PARIS – Venturi, the auto maker based in Monaco with a factory in France, intends to begin assembling small numbers of its roadster-like America electric vehicle in the U.S. next year.

Venturi was a low-volume manufacturer of sports cars powered by internal-combustion engines. After it went out of business, the name and brand were bought by Gildo Pallanca Pastor a decade ago.

Pastor, from a wealthy Monaco family, has turned Venturi into an EV incubator that in the past two years produced 1,000 electric Citroen Berlingo and Peugeot Partner delivery vans for the French post office and other clients of PSA Peugeot Citroen.

The doorless America achieves a top speed of 125 mph (200 km/h) with lithium-ion batteries that generate 300 hp and 380 lb.-ft. (508 Nm) of torque, the auto maker says. Range is 185 mi. (300 km).

Pastor’s interests extend far beyond EVs.

Venturi has built an electric-powered tracked vehicle for scientists in Antarctica; a solar-powered vehicle for resorts; the Venturi Jamais Contente, which he claims set the world EV speed record of 320 mph (515 km/h) in 2010.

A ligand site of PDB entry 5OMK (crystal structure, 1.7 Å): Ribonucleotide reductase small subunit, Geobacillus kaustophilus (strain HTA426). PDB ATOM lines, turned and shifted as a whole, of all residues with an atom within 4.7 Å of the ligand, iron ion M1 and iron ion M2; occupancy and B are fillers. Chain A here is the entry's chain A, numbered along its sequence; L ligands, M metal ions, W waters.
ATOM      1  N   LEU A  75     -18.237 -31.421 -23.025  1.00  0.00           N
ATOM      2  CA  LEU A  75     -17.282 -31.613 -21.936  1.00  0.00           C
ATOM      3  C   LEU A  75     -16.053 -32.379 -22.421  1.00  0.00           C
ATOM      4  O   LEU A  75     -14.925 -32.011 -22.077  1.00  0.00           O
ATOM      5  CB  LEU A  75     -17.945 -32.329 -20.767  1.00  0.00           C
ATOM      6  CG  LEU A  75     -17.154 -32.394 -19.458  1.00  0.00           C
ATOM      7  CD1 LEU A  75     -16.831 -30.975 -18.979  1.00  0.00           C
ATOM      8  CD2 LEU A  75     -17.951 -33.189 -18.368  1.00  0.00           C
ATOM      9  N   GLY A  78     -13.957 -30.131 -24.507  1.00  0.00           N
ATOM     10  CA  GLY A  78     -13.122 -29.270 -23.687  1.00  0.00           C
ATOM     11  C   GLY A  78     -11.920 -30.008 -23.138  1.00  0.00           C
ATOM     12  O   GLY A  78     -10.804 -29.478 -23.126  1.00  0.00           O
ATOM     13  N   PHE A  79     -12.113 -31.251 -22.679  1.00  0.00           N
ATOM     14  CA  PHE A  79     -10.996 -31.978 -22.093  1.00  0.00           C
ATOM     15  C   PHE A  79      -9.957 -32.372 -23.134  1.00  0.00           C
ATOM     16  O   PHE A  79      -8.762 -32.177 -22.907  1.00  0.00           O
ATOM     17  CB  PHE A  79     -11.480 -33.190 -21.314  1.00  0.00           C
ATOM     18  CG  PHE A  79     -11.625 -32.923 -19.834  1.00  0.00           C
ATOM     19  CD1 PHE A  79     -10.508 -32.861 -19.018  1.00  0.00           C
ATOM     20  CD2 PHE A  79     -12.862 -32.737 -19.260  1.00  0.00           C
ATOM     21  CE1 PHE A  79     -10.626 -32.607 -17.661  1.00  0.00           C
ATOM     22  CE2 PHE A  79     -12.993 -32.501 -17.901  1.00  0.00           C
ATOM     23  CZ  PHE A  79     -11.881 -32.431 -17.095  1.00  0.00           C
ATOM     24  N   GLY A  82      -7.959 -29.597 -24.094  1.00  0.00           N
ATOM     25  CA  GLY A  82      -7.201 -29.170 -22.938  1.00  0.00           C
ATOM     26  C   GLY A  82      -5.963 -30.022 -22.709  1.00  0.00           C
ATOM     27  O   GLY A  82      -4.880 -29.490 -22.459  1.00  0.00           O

Pastor again is collaborating with engineering students from Ohio State University who worked on the Jamais Contente (called the Venturi Buckeye Bullet in the U.S.) in developing a 3,000-hp EV that will try to top the salt-flat speed record.

He also has 35 people at the delivery-van factory in France preparing to retool for production of the Wattman, an electric scooter slated to go into production next year. Pastor also is continuing development of the America, described variously on the Venturi website as a “new-era buggy,” “electric crossover” and “half sports car, half buggy.”   

This is Pastor’s 10th year at the auto show here. His two preschool sons wearing “America” T-shirts helped unveil the latest pre-production version of the car introduced as a concept two years ago.